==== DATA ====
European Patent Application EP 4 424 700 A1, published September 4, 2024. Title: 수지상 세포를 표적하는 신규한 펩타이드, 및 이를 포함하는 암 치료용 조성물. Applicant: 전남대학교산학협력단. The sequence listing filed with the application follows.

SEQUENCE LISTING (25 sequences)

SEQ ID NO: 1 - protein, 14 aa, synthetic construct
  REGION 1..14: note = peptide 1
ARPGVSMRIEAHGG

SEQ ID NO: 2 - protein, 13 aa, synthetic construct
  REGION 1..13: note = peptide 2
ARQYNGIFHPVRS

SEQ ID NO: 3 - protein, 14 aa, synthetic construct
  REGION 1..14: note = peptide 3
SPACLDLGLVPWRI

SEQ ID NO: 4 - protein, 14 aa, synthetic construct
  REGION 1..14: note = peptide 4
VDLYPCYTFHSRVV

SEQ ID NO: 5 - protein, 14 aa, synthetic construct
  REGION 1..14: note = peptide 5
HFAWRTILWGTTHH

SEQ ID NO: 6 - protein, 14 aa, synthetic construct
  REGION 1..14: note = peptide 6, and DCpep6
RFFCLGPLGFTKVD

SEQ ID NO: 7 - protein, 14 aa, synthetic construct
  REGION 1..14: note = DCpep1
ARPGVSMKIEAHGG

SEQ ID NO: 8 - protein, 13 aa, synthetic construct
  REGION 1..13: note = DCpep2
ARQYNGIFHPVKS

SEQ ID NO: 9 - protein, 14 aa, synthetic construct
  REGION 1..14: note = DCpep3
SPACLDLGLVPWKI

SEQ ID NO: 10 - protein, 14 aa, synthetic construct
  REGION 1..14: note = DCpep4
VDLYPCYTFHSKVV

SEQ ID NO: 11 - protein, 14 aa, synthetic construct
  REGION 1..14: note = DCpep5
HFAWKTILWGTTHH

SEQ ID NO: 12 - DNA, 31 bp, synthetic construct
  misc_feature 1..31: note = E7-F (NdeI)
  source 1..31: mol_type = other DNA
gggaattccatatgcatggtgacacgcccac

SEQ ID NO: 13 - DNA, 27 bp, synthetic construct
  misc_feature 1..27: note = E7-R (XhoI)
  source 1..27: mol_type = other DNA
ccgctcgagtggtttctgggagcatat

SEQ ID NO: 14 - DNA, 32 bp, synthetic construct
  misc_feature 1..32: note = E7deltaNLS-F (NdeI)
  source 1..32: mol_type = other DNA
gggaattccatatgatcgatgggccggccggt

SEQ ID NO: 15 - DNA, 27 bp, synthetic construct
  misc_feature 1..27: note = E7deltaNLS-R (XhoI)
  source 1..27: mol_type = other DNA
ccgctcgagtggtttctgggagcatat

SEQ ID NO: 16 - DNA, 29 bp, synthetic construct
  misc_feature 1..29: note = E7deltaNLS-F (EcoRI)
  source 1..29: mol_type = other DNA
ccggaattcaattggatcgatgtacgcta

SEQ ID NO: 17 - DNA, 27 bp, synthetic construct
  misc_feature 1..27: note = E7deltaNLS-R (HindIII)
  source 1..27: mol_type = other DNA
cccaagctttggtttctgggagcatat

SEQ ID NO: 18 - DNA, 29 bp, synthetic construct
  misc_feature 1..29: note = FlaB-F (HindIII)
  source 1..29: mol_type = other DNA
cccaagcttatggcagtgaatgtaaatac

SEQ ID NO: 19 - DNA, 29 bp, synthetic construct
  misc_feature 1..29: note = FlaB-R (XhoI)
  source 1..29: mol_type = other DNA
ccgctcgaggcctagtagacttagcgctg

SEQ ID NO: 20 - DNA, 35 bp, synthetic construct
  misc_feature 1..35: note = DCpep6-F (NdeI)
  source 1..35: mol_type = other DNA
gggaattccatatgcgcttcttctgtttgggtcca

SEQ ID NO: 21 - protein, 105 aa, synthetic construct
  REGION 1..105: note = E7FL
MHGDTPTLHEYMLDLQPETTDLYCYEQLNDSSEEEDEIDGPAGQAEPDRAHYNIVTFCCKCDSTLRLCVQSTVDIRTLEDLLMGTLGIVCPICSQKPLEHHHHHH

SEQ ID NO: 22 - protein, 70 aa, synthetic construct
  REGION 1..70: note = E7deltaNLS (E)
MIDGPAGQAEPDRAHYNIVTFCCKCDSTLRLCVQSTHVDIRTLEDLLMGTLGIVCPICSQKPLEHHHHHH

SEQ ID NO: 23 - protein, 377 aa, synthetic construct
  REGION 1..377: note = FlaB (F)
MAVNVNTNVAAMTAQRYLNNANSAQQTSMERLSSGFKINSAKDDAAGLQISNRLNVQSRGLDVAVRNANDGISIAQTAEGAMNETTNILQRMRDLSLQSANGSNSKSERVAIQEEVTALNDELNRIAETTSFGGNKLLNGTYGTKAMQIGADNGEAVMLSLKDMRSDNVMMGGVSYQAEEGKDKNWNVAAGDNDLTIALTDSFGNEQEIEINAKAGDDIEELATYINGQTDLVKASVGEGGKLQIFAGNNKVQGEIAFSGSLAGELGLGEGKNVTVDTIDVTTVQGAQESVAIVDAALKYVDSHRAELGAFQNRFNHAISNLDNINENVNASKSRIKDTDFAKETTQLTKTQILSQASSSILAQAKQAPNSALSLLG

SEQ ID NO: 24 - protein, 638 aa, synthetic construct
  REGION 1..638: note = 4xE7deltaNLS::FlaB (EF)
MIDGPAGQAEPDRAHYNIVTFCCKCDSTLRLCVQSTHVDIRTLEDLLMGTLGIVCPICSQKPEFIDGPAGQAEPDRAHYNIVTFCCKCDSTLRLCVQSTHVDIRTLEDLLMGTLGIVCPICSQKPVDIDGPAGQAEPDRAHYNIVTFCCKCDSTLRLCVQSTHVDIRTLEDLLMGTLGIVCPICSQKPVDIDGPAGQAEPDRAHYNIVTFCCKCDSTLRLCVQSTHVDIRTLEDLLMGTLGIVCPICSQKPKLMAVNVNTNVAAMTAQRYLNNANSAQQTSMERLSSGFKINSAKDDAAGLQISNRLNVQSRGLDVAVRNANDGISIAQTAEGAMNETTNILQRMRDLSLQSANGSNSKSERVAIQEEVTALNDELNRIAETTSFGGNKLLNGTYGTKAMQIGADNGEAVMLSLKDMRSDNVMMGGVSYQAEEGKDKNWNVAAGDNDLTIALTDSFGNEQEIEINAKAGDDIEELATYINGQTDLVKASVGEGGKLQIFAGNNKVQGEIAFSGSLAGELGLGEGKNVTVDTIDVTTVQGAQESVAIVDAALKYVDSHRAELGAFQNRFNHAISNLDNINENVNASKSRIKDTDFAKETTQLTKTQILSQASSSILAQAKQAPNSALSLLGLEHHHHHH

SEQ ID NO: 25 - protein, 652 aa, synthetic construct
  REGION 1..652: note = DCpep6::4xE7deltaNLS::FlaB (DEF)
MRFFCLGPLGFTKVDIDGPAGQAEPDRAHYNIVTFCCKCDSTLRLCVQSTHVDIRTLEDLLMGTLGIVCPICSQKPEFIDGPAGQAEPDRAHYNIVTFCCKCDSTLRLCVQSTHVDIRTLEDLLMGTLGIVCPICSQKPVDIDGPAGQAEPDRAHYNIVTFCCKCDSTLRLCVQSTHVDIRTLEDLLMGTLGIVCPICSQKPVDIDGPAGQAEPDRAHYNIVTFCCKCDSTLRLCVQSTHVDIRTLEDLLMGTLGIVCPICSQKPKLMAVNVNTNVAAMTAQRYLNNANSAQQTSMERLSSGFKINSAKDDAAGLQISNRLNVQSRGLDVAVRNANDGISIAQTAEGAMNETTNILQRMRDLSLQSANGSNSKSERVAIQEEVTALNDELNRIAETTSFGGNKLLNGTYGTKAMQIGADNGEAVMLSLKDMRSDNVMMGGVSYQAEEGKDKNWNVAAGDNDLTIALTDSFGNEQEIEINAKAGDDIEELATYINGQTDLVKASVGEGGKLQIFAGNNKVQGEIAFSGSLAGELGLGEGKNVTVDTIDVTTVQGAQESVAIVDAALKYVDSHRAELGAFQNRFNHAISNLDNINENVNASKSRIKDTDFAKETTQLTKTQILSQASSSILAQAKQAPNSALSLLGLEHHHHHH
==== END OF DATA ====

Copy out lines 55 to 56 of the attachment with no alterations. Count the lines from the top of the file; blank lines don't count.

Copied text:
ccggaattcaattggatcgatgtacgcta

SEQ ID NO: 17 - DNA, 27 bp, synthetic construct